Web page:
Blade Counterfeiting Interesting Article

Discussion in 'General Knife Discussion' started by Rainman45, Jan 7, 2020.

  1. Rainman45


    Jun 6, 2006
    Last edited: Jan 7, 2020
  2. PirateSeulb


    Jun 6, 2017
    Skimmed it but if it isn't easily rolled into the process and doesn't require a user to claim it then I see this as burdening buyers with a registration process anytime the knife changes hands. It may be a registration that is easy to verify and difficult to counterfeit but it just seems like more work than it is worth. This also doesn't look to be terribly easy to apply to anything outside of custom knives it wouldn't help production makers from the looks of it.
  3. dirc


    Jan 31, 2018
    Blockchain is the new snake oil, reportedly solving all our woes. It rarely does, if ever.

    It hardly even works on distributed $ systems; as soon as a hacker owns 51% of the processing power, you're owned (it fails completely).
    But of course I'm sure someone will try to IPO this with some VC any day... just more nonsense.
    Bigpiggy01 and GIRLYmann like this.
  4. PirateSeulb


    Jun 6, 2017
    There have been very few hacks to crypto currency but it just doesn’t translate to a good application with registering physical goods
    Bigpiggy01 likes this.
  5. slyraven


    Feb 19, 2019
    There are ways to create a system to ensure authenticity, but the expense would be too great because there are too many people who do not care if its fake. All the system would do is reassure those who want a real one, while those who want a cheaper fake will go about their business regardless.
  6. BitingSarcasm


    Feb 25, 2014
    That article was a thinly disguised add to promote their proprietary cryptocurrency.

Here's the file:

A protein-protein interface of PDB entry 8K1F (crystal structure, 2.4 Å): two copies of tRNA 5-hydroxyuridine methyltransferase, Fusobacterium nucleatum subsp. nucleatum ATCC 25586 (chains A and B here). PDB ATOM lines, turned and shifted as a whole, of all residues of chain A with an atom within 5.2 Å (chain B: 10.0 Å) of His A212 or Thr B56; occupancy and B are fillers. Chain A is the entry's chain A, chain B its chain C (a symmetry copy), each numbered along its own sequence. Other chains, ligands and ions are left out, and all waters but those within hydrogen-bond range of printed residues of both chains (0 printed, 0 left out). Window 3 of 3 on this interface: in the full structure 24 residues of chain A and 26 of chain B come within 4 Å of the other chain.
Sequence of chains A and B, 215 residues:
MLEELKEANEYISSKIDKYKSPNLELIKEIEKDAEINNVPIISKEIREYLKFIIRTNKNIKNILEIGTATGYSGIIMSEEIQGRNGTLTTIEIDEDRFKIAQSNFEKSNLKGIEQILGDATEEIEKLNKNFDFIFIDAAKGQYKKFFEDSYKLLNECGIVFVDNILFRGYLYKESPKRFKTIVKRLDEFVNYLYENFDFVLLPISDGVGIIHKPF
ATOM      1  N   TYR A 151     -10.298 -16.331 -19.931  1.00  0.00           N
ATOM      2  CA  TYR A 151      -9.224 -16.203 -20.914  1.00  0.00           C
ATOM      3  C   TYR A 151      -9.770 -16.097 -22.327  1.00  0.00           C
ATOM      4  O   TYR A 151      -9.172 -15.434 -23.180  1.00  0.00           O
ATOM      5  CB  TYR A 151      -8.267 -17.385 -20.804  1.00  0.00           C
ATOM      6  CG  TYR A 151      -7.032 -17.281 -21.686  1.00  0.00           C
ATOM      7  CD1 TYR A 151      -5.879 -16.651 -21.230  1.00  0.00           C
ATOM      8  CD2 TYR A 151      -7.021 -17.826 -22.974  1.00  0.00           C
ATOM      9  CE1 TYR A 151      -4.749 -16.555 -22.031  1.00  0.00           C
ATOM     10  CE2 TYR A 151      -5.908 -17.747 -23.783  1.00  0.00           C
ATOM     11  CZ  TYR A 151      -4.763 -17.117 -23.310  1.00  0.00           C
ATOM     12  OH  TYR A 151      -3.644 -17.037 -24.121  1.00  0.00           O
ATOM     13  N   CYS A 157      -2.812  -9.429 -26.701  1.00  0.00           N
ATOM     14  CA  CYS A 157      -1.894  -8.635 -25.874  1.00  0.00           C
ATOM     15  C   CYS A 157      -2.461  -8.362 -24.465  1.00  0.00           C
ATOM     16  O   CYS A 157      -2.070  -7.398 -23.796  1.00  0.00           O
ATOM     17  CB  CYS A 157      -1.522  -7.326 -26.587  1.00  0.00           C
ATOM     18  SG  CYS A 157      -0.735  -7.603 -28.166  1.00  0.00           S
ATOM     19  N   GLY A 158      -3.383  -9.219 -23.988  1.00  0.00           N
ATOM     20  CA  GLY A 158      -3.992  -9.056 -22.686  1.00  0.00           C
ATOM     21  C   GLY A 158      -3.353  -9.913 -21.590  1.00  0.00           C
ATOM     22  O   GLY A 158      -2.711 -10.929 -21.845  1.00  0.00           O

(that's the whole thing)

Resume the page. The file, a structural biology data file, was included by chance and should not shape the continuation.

mrfields and patrickguignot like this.
  7. Bigpiggy01


    Jan 7, 2020
    Hi, I was asked by one of our community memebers to come in here and answer some questions. So I guess I sell snake oil :)

    Several makers have used serial numbers on their blades. while that is not the most effective way of preventing fraud. However, replacing a serial number with the holding address for a traceability/verification token you could add in specs like exact weight, hardness factors for the steel etc to make checking it fairly easy.

    In this case an entire production batch with tight specs and say serial numbers replaced with a holding address would cost less than 25$ plus a bit of work compiling the information you want to add to it. That is making the assumption that costs for adding the serial number vs a verification address would not differ overly. For an artisan maker the difference would be a bit more however they have it as an additional marketing tool where they can use it to link to their sites/profiles/webshops etc.

    Flatout wrong, it's being fully opensourced prior to launch which with luck will be the end of this quarter. There will even be a playground for vendors where they can try what will and won't work for them on our testnet.